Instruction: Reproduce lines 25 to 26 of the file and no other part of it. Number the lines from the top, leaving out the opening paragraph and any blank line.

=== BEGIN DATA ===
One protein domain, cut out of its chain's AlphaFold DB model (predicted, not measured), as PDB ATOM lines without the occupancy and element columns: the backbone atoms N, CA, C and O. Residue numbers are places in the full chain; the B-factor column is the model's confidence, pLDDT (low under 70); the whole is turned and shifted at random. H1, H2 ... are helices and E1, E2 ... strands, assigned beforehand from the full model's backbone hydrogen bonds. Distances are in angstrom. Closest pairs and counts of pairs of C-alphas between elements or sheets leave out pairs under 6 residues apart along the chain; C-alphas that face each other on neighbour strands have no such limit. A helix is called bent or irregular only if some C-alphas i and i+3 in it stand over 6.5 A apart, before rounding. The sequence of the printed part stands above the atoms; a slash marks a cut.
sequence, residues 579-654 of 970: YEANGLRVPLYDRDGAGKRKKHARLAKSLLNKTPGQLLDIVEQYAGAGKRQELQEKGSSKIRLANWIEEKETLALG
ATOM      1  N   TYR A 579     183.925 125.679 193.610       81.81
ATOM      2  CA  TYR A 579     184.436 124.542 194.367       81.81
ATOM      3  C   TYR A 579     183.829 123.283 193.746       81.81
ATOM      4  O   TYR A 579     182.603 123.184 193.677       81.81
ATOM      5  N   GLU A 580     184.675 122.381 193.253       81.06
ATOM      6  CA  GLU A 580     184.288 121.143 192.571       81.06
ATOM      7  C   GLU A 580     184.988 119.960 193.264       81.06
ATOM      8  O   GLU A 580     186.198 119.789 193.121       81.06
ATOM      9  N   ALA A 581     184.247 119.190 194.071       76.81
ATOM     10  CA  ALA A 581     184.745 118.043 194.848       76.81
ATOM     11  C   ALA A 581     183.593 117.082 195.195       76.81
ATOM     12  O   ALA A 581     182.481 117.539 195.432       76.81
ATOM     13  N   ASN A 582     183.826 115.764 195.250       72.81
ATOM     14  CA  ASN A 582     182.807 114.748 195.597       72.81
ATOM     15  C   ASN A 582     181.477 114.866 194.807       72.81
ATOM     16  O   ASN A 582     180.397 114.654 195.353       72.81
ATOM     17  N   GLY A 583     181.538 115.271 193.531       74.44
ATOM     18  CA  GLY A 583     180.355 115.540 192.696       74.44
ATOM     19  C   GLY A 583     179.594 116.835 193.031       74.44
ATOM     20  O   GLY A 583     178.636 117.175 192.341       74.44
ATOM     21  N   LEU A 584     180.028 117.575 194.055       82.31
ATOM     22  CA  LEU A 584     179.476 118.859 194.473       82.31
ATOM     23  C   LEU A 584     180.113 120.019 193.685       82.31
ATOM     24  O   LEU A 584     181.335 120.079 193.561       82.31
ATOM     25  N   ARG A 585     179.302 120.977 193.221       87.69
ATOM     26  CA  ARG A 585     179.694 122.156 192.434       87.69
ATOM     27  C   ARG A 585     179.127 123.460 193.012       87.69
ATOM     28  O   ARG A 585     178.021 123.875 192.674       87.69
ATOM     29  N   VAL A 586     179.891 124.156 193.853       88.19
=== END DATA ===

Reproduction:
ATOM     24  O   LEU A 584     181.335 120.079 193.561       82.31
ATOM     25  N   ARG A 585     179.302 120.977 193.221       87.69